Structure of Shigella IpgB2 in complex with human RhoA: implications for the mechanism of bacterial guanine nucleotide exchange factor mimicry.

2.50
Hdl Handle:
http://hdl.handle.net/10033/110236
Title:
Structure of Shigella IpgB2 in complex with human RhoA: implications for the mechanism of bacterial guanine nucleotide exchange factor mimicry.
Authors:
Klink, Björn U; Barden, Stephan; Heidler, Thomas V; Borchers, Christina; Ladwein, Markus; Stradal, Theresia E B; Rottner, Klemens; Heinz, Dirk W
Abstract:
A common theme in bacterial pathogenesis is the manipulation of eukaryotic cells by targeting the cytoskeleton. This is in most cases achieved either by modifying actin, or indirectly via activation of key regulators controlling actin dynamics such as Rho-GTPases. A novel group of bacterial virulence factors termed the WXXXE family has emerged as guanine nucleotide exchange factors (GEFs) for these GTPases. The precise mechanism of nucleotide exchange, however, has remained unclear. Here we report the structure of the WXXXE-protein IpgB2 from Shigella flexneri and its complex with human RhoA. We unambiguously identify IpgB2 as a bacterial RhoA-GEF and dissect the molecular mechanism of GDP release, an essential prerequisite for GTP binding. Our observations uncover that IpgB2 induces conformational changes on RhoA mimicking DbI- but not DOCK family GEFs. We also show that dissociation of the GDP.Mg(2+) complex is preceded by the displacement of the metal ion to the alpha-phosphate of the nucleotide, diminishing its affinity to the GTPase. These data refine our understanding of the mode of action not only of WXXXE GEFs but also of mammalian GEFs of the DH/PH family.
Affiliation:
Division of Structural Biology, Helmholtz Zentrum für Infektionsforschung, D-38124 Braunschweig, Germany.
Citation:
Structure of Shigella IpgB2 in complex with human RhoA: implications for the mechanism of bacterial guanine nucleotide exchange factor mimicry. 2010, 285 (22):17197-208 J. Biol. Chem.
Journal:
The Journal of biological chemistry
Issue Date:
28-May-2010
URI:
http://hdl.handle.net/10033/110236
DOI:
10.1074/jbc.M110.107953
PubMed ID:
20363740
Type:
Article
Language:
en
ISSN:
1083-351X
Appears in Collections:
Publications from Division of Molekulare Struktur Biologie (MOSB)

Full metadata record

DC FieldValue Language
dc.contributor.authorKlink, Björn Uen
dc.contributor.authorBarden, Stephanen
dc.contributor.authorHeidler, Thomas Ven
dc.contributor.authorBorchers, Christinaen
dc.contributor.authorLadwein, Markusen
dc.contributor.authorStradal, Theresia E Ben
dc.contributor.authorRottner, Klemensen
dc.contributor.authorHeinz, Dirk Wen
dc.date.accessioned2010-08-24T09:31:19Z-
dc.date.available2010-08-24T09:31:19Z-
dc.date.issued2010-05-28-
dc.identifier.citationStructure of Shigella IpgB2 in complex with human RhoA: implications for the mechanism of bacterial guanine nucleotide exchange factor mimicry. 2010, 285 (22):17197-208 J. Biol. Chem.en
dc.identifier.issn1083-351X-
dc.identifier.pmid20363740-
dc.identifier.doi10.1074/jbc.M110.107953-
dc.identifier.urihttp://hdl.handle.net/10033/110236-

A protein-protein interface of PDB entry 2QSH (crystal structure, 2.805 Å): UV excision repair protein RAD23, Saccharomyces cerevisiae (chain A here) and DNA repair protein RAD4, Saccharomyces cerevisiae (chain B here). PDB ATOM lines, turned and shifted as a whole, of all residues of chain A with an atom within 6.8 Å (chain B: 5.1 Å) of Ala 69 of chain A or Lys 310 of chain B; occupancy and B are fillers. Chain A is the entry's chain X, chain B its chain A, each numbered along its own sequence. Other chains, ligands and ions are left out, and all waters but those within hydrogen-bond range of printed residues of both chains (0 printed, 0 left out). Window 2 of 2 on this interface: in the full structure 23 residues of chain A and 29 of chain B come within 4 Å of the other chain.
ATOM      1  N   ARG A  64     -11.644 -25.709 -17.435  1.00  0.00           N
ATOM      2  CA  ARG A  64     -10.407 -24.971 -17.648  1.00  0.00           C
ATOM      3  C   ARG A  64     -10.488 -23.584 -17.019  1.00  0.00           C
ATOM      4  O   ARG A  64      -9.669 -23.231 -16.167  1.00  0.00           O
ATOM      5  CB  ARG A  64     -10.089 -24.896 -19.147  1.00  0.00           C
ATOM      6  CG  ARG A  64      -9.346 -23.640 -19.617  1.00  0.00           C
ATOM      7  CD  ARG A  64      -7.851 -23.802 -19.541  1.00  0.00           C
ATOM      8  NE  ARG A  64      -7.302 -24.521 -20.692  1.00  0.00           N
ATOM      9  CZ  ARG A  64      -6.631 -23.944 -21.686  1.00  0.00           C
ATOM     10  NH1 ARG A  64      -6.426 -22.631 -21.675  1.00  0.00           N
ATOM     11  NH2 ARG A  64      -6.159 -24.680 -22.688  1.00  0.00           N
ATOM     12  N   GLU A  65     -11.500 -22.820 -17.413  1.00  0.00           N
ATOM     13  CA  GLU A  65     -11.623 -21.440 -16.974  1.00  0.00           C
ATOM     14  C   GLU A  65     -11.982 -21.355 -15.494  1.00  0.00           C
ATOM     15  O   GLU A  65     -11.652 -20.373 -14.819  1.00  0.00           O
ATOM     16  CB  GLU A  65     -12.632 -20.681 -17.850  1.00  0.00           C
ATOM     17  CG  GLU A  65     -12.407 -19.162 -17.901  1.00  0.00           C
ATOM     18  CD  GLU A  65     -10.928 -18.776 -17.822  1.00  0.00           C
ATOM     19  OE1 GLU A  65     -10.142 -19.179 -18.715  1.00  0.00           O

dc.description.abstractA common theme in bacterial pathogenesis is the manipulation of eukaryotic cells by targeting the cytoskeleton. This is in most cases achieved either by modifying actin, or indirectly via activation of key regulators controlling actin dynamics such as Rho-GTPases. A novel group of bacterial virulence factors termed the WXXXE family has emerged as guanine nucleotide exchange factors (GEFs) for these GTPases. The precise mechanism of nucleotide exchange, however, has remained unclear. Here we report the structure of the WXXXE-protein IpgB2 from Shigella flexneri and its complex with human RhoA. We unambiguously identify IpgB2 as a bacterial RhoA-GEF and dissect the molecular mechanism of GDP release, an essential prerequisite for GTP binding. Our observations uncover that IpgB2 induces conformational changes on RhoA mimicking DbI- but not DOCK family GEFs. We also show that dissociation of the GDP.Mg(2+) complex is preceded by the displacement of the metal ion to the alpha-phosphate of the nucleotide, diminishing its affinity to the GTPase. These data refine our understanding of the mode of action not only of WXXXE GEFs but also of mammalian GEFs of the DH/PH family.en
dc.language.isoenen
dc.subject.meshCloning, Molecularen
dc.subject.meshCytoskeletonen
dc.subject.meshGuanine Nucleotide Exchange Factorsen
dc.subject.meshGuanosine Diphosphateen
dc.subject.meshGuanosine Triphosphateen
dc.subject.meshHumansen
dc.subject.meshIonsen
dc.subject.meshMagnesiumen
dc.subject.meshMetalsen
dc.subject.meshNucleotidesen
dc.subject.meshProtein Bindingen
dc.subject.meshProtein Conformationen
dc.subject.meshShigella flexnerien
dc.subject.meshrac1 GTP-Binding Proteinen
dc.subject.meshrhoA GTP-Binding Proteinen
dc.titleStructure of Shigella IpgB2 in complex with human RhoA: implications for the mechanism of bacterial guanine nucleotide exchange factor mimicry.en
dc.typeArticleen
dc.contributor.departmentDivision of Structural Biology, Helmholtz Zentrum für Infektionsforschung, D-38124 Braunschweig, Germany.en
dc.identifier.journalThe Journal of biological chemistryen

Related articles on PubMed

This item is licensed under a Creative Commons License
Creative Commons
All Items in HZI are protected by copyright, with all rights reserved, unless otherwise indicated.